Gundlach: Could US Economic Indicators Be Signaling a Recession?



Leading indicators

After being asked about the timing of the next recession during his interview with Yahoo Finance, Jeffrey Gundlach said that while the global stock market (ACWI) peaked on January 26, 2018, US markets (SPY) hung on until October. Whereas there is talk of a synchronized global slowdown this year, “the indicators that we look at for a recession are not even flashing fully yellow yet,” according to Gundlach.

He also talked about leading indicators, the “granddaddy of them all” being the Conference Board Leading Economic Index, which “has gone negative before the front end of a recession.” He acknowledged that while the indicator has weakened since touching a high, it is still up ~5% year-over-year.

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Sentiment surveys

Sentiment surveys, on the other hand, have started looking slightly worse, stated Gundlach. Purchasing managers’ indexes, for example, “typically collapse in a very observable way before the front end of recession comes,” which is happening “sort of right now.” He pointed out that a major indicator would be the unemployment rate going above its 36-month moving average, adding that the “unemployment rate right now is at 4.0%,” close to its moving average of 4.3%.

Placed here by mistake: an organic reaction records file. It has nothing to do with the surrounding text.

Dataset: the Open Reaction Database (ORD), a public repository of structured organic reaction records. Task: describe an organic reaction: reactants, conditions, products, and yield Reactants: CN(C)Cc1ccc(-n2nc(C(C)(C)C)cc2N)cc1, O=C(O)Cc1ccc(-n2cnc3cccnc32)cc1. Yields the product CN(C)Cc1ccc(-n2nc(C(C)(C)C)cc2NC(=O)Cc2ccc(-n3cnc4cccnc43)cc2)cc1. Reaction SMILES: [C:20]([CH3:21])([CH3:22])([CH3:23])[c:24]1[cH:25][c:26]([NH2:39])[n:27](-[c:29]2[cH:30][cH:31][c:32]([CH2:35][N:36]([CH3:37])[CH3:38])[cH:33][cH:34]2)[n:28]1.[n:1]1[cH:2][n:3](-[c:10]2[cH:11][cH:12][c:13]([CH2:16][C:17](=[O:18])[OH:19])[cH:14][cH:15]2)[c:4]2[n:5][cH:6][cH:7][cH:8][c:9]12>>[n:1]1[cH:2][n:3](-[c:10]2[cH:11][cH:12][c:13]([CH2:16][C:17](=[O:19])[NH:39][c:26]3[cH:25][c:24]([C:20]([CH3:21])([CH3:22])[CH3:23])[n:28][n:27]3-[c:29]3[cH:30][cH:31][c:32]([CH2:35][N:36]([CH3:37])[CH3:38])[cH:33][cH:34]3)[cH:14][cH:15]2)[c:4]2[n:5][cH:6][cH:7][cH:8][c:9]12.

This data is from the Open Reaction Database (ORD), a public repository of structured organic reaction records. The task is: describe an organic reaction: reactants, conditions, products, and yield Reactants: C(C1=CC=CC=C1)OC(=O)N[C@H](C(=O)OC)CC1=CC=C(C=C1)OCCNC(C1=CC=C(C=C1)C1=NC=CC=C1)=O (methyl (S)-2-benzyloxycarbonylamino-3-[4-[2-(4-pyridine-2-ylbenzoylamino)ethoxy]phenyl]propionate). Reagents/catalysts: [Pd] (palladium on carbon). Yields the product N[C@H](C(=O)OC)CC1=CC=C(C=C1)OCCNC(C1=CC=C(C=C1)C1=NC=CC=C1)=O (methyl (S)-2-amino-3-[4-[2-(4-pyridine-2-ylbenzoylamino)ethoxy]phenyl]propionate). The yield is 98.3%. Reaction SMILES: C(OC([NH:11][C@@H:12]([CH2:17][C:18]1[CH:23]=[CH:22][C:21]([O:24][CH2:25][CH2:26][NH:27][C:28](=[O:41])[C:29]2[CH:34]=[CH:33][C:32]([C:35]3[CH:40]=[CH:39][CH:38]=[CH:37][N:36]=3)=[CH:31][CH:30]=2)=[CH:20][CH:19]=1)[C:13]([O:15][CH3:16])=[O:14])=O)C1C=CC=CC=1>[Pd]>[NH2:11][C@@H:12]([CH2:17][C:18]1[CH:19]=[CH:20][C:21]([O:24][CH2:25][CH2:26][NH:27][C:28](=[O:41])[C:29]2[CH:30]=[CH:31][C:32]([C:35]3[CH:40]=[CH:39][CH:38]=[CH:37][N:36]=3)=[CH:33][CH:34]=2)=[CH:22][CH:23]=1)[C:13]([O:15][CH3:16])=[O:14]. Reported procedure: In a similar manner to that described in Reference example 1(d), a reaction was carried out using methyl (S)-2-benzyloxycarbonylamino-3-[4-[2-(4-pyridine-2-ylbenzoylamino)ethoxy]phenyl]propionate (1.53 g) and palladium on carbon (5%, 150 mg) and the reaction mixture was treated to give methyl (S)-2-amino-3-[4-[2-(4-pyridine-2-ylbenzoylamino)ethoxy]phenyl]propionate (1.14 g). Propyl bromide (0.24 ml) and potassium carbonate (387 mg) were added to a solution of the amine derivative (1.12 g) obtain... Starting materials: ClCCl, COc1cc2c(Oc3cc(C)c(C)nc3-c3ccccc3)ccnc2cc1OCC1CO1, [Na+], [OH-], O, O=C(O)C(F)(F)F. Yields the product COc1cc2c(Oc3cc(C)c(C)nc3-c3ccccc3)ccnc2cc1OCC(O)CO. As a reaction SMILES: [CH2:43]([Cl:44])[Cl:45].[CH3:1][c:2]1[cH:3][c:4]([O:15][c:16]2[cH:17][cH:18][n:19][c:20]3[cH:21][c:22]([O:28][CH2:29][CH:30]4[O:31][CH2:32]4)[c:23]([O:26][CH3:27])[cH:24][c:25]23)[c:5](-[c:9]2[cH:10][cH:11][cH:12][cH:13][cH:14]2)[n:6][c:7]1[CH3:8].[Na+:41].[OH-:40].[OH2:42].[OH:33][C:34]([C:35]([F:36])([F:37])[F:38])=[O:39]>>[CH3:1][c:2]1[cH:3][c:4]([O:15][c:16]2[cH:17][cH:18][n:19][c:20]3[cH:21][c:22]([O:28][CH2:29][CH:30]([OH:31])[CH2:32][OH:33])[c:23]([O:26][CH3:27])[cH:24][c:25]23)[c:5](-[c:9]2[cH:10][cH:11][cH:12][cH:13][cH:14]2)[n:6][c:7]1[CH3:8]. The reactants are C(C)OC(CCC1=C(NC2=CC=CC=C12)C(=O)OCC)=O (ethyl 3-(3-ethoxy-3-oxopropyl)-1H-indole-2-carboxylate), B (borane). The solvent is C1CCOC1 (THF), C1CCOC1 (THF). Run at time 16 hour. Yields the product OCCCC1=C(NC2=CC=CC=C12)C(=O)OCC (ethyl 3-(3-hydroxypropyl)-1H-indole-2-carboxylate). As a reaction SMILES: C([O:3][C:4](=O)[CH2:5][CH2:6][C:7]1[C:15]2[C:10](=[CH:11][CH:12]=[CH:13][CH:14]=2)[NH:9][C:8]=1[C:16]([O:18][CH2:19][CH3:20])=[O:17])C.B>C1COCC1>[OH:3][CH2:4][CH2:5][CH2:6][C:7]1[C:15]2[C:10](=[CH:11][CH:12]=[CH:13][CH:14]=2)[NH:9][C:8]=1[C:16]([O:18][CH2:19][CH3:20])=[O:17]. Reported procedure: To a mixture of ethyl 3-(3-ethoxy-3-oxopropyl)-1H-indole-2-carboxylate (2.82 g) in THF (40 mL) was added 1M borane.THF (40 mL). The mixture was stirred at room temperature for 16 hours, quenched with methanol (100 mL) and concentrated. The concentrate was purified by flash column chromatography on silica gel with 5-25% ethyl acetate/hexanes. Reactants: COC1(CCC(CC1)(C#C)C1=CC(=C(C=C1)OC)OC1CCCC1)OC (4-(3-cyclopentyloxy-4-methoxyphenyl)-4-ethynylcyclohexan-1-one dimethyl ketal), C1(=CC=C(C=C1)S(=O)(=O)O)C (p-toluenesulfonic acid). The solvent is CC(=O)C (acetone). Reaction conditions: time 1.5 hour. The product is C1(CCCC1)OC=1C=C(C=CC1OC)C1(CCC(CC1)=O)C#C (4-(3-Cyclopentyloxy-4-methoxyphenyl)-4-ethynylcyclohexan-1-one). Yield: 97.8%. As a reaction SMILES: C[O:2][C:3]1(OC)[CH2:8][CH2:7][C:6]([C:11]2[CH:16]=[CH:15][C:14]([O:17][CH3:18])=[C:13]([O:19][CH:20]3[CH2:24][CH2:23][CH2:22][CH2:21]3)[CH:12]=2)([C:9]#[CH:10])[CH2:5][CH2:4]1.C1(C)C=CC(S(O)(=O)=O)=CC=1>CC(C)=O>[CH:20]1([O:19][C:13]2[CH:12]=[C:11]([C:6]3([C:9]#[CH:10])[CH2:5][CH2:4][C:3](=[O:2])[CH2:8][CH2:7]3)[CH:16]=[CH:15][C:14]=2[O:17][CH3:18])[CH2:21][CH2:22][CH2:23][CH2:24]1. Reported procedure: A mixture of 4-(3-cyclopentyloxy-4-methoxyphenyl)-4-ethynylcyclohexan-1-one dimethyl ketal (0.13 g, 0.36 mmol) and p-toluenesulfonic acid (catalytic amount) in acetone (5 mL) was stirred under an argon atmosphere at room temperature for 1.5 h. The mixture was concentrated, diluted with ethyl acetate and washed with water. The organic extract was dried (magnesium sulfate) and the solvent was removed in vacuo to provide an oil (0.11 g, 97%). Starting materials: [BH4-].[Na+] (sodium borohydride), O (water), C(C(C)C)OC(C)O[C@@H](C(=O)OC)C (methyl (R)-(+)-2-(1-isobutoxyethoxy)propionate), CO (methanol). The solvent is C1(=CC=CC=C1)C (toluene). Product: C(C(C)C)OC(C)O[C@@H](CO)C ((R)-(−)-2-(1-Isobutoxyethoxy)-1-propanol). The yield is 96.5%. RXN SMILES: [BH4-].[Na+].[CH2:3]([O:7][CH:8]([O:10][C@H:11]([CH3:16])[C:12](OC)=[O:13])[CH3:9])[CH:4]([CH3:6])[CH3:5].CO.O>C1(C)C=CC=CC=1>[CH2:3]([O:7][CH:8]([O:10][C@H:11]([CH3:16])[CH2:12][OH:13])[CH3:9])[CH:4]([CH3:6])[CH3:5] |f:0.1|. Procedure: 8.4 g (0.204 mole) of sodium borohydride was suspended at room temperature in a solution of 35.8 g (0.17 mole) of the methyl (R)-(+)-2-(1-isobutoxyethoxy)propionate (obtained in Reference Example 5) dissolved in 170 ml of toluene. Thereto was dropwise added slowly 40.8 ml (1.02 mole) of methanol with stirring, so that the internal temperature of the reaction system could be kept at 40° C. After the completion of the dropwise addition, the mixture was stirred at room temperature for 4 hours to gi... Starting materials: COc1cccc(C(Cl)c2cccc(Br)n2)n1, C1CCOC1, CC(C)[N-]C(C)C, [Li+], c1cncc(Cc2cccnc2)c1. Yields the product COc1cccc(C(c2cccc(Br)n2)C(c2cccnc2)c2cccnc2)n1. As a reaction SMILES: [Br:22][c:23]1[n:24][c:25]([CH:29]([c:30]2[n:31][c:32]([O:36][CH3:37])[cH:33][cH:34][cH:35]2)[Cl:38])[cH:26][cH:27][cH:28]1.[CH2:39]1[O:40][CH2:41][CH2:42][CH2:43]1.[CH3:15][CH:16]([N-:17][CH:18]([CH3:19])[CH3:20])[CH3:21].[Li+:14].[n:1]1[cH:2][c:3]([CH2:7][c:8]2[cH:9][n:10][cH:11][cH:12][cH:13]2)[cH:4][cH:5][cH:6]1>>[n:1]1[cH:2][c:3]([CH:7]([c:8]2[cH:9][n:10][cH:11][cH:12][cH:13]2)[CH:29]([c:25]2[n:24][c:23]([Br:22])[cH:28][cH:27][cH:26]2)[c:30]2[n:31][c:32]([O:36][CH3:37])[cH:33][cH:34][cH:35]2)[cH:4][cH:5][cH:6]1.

Junk bond spreads

The “Bond King” has repeatedly talked about junk bond (JNK) (BND) spreads and how they could signal a coming recession. During his Yahoo Finance interview, he pointed out that “junk bond spreads before the last two recessions really blew out by several hundred basis points before the front end of the recession came.” “We had a scare on that during December,” he added, “But the rebound has been all the way back to the breakdown point. So high yield spreads are starting to look a little less scary.”

Gundlach stated that “I think right now it’s too early to say that we have the necessary conditions in place for a recession on the foreseeable horizon, which is good news. But the bad part of that news is the foreseeable horizon is typically no longer than six months– usually, more like four to six months. So for now, that seems to be OK.”


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